6. 9000+ Arkansans Losing SNAP at End of Month, Pantries Prepare to Serve More – this is the result of Arkansas reinstating work requirements

  7. Arkansas is looking at restricting certain foods from being purchased– That link goes to a misleading headline that makes it sound like a study was done that shows SNAP recipients buy junk food and “luxury” foods. What’s actually happening is an interim study was requested to look at how people spend SNAP money.

  8. House Agriculture Committee Questions USDA over Proposed SNAP Rule – Basically, those new proposed rules I talked about last week is what they’re asking questions about. Are these new requirements going to deter retailers from accepting SNAP?

  9. Tampons Shouldn’t Be Tax Free. They Should Be Covered by Food Stamps and Medicaid. – yes. yes, yes.

  10. Thousands of Unemployed Missouri Residents Will Soon Lose Their Food Stamp Benefits – same story as Arkansas

  11. Rules for SNAP benefits tightening in Maryland – same. Changes start April 1

  12. Proven at last: Want to raise a sneer? Buy organic while poor. – Oh,hell yes.

Pantry Anarchy: Hot Dog & Cabbage Soup (plus how to make veggie stock or broth)

Because recipes were made to be broken when you’re broke.

 

You have no idea how much I hate hot dogs. Ask anyone,especially my boys. When they get to have hot dogs, it’s like a holiday. And of course, they love hot dogs. Lucky for them, the food pantry has hot dogs. Hooray.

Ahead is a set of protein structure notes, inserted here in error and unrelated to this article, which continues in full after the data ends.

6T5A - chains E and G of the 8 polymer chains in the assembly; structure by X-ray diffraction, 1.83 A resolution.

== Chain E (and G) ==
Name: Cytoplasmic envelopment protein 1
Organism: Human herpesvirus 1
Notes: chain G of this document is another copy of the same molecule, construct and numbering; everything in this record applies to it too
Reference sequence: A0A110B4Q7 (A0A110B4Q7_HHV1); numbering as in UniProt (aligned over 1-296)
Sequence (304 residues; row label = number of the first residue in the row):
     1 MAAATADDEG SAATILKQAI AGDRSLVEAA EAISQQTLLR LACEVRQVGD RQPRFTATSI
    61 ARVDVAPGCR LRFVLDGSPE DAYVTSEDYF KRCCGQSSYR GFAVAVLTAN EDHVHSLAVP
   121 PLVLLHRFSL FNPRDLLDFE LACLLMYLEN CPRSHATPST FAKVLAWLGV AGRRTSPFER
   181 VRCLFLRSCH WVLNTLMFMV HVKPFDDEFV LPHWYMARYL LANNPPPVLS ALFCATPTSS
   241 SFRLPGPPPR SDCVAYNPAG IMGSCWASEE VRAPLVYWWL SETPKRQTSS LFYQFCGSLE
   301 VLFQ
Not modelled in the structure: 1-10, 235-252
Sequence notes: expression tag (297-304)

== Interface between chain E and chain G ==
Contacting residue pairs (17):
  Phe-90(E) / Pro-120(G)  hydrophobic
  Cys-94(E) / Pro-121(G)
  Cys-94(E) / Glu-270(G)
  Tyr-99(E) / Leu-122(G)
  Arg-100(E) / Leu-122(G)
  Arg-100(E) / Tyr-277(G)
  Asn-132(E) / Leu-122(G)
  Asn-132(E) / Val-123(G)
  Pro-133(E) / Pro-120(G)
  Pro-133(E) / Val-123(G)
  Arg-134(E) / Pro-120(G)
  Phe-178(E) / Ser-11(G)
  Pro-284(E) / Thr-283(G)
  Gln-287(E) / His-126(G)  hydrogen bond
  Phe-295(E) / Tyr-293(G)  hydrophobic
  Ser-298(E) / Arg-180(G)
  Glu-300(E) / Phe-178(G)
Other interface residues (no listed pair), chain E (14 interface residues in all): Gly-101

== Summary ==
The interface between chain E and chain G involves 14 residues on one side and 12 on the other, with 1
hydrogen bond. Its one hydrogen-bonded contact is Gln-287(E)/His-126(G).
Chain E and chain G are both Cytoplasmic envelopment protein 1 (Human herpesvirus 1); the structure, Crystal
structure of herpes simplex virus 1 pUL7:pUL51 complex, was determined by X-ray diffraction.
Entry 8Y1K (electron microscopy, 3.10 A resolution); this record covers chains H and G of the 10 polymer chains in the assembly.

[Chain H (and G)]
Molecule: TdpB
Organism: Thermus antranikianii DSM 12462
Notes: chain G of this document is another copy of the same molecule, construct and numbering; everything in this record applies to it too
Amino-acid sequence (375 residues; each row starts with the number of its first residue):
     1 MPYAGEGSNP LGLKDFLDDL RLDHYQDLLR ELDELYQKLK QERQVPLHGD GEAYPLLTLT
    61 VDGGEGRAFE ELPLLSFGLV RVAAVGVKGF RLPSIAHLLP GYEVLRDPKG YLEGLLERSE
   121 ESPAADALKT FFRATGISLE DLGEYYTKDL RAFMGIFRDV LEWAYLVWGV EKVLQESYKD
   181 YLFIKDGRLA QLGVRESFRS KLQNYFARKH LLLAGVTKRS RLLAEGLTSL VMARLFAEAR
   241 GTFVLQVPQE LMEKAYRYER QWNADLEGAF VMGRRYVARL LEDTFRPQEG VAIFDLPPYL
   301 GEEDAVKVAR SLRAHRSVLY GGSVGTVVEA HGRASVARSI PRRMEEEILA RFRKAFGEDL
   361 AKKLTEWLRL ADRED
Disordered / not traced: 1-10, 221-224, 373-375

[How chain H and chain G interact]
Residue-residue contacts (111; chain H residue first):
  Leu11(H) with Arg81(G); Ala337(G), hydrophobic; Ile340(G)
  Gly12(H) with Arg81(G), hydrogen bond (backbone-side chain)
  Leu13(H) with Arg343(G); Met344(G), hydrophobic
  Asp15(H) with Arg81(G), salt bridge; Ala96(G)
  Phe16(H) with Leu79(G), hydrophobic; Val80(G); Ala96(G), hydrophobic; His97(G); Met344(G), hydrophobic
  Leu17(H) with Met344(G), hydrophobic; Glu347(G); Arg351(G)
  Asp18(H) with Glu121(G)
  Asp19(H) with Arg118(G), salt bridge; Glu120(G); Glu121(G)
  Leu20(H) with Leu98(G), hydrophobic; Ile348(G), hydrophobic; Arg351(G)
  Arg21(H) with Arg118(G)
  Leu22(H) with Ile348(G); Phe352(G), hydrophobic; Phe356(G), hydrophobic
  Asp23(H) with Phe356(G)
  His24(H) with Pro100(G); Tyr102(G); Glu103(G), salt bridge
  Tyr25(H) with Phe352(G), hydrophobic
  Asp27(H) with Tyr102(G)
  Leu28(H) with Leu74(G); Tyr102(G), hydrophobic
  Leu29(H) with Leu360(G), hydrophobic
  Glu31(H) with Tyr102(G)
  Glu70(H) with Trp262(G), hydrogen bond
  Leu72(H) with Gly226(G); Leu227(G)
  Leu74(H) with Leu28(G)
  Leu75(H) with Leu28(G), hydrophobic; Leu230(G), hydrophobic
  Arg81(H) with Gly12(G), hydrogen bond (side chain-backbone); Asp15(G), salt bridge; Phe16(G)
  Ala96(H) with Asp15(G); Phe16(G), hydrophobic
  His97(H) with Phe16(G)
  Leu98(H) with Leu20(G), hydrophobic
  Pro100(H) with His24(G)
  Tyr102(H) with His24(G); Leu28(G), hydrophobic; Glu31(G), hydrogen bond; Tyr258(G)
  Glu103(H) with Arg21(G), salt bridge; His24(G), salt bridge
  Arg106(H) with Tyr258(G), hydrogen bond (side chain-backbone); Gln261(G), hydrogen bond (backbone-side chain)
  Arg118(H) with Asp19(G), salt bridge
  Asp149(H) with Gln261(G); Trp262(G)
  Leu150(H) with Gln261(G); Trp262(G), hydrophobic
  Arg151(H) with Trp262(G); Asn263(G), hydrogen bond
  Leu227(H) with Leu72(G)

One of my favorite soups is Cabbage & Sausage, so I decided to pretend hot dogs are a really lovely chorizo and make soup with them.

For this soup, I only needed onion,cabbage,potatoes,tomatoes,and hot dogs. Oh,and soup stock.

I didn’t have any pre-made broth or stock or even homemade in the freezer, so I had to make a batch of veggie stock. Veggie stock is easy to make but you just have to have a little bit of extra time to make it. I usually make a large batch at once and freeze what I’m not going to use right away. You can also can it with a pressure canner.

Instead of composting all my veggie scraps, I will add them to my veggie scrap bag in the freezer. I try not to add too many brassicas (broccoli,cabbage,etc) because they tend to overwhelm the flavoring but everything else is fair game. Potato skins,carrot peels, stems,leaves…..whatever. When the bag is full, it’s time to make stock. To make stock, you just throw all your scraps into a pot,add enough water to cover the veg, and simmer for about 45 minutes. Honestly, it’s that simple.

If you want to make broth instead of stock, saute onions,carrots,herbs in oil FIRST, and then add your veggies and water.

Broth is seasoned , stock is not. That’s the difference.

Ok, back to my Pretend Chorizo and Cabbage Soup.

To make the soup, I sauteed onions, then put 4 or 5 cups of stock in a pot with the onions. Added ¼ head of cabbage,chopped and 3-4 potatoes,diced and not peeled. Tossed in a can of crushed tomatoes and a smattering of whatever herbs I had on hand . Basil and garlic,mostly. (I am running extremely low on herbs and spices). Next, I added the hot dogs. I boiled them ahead of time to….get the nitrates out? Is this a myth that actually works? I have no idea (and can’t google right this second) but it made me feel better to do it.